I have heard that some kids on the spectrum are particularly visual. Erin certainly falls into this category. He aced the block design section of the WISK IV; understands better if routines and personal responsibilities are presented visually. He even 'reads' via the pictures rather than the text.
This is not in and of itself a disability, this can be a real asset, but, unfortunately only later in life when those skills have social and economic value. Currently this does not help him with his reading and writing the way that it is taught through the current pedagogy. There are ways around it of course and it involves money and extra parent teaching at home. The problem with this of course, is that when you add in Aspergers and sensory issues you have a little boy who does not want to sit and mould clay into letters every day after school.
Last year, Erin participated in a program for visual/spacial kids to help them progress their literacy through methods that help them to attached a correct picture to their letters and words. Erin, it seems, is able to manipulate 3D objects in his mind, in fact, he has trouble NOT manipulating them. This causes problems for identifing and producing those pesky letters which are meant to stay stuck firmly flat - and one way up! A tool that is used to highlight the difference between how kids learn up until those pesky letter and numbers is through holding up a watch and asking 'what is this?' 'It's a watch', everyone cries. Then the watched is turned on its side and the question repeated. Of course it's still a watch not matter the direction, if it's bent, twisted or contorted: not the same for letters - anyway I think you get my drift.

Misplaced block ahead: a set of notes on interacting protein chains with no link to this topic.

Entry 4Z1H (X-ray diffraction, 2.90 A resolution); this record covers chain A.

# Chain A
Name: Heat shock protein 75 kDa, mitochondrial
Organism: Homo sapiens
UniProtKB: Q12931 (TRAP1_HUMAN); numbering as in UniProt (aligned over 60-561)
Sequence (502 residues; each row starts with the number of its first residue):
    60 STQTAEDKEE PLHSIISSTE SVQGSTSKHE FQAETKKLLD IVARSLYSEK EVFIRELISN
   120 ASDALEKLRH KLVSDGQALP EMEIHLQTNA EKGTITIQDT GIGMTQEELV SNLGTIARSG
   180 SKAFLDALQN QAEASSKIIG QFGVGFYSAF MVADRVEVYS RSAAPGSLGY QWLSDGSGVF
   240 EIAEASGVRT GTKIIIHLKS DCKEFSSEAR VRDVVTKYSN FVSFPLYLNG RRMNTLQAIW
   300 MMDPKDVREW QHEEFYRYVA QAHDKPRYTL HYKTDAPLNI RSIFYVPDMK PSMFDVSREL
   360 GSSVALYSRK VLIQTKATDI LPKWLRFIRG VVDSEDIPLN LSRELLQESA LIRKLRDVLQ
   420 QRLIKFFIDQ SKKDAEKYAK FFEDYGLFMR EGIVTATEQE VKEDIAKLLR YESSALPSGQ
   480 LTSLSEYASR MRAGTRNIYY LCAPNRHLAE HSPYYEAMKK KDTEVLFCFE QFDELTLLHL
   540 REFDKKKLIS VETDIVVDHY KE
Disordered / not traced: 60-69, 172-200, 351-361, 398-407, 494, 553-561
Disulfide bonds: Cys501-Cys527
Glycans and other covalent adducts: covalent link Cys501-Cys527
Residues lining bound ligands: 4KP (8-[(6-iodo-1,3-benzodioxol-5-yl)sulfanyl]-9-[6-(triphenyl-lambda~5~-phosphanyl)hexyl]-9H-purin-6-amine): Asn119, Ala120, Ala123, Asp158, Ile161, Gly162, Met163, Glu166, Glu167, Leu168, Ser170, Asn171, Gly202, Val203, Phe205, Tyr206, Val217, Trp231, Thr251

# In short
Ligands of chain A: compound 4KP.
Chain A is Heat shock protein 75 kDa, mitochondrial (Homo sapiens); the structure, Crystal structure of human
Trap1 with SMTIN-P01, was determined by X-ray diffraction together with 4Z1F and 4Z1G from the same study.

The program to help Erin was mostly fine, though maybe he was a little young as we couldn't use the computer program that came with the price the entire time because he was having such trouble with his letters. This was not the same program which cost thousands and they work on the letters with kids for two whole weeks. This was akin, but different.
I was desperate at the time that I contacted them. It was just before the official diagnosis and Erin was struggling so much in school - I was desperate to use his strengths. Unfortunately the woman who was our consultant undermined my confidence every time we met with her. Once Erin starting seeing his psychologist for CBT and I came along so that I could learn the techniques, I noticed how much better she made me feel about my ability to parent a child with AS and that this empowered me. The differences between these two women were stark - one positioned herself as the expert of Erin and the other gave me the power while also giving me the benefit of her expertise: we were working together for Erin rather than I being some kind of block to his potential. This stark contrast gave me moment to pause and I realised, that like so many of us who are desperate for the best for our children, I grabbed on to the first thing that offered me hope.
While our team of wonderful people does involve people who do not have masters and PhDs in child psychology I am much more careful now to learn about the person, their qualifications and talk to other parents; to do my research. Because, unprofessionalism in people who position themselves as 'expert' of your child can do much more harm than good.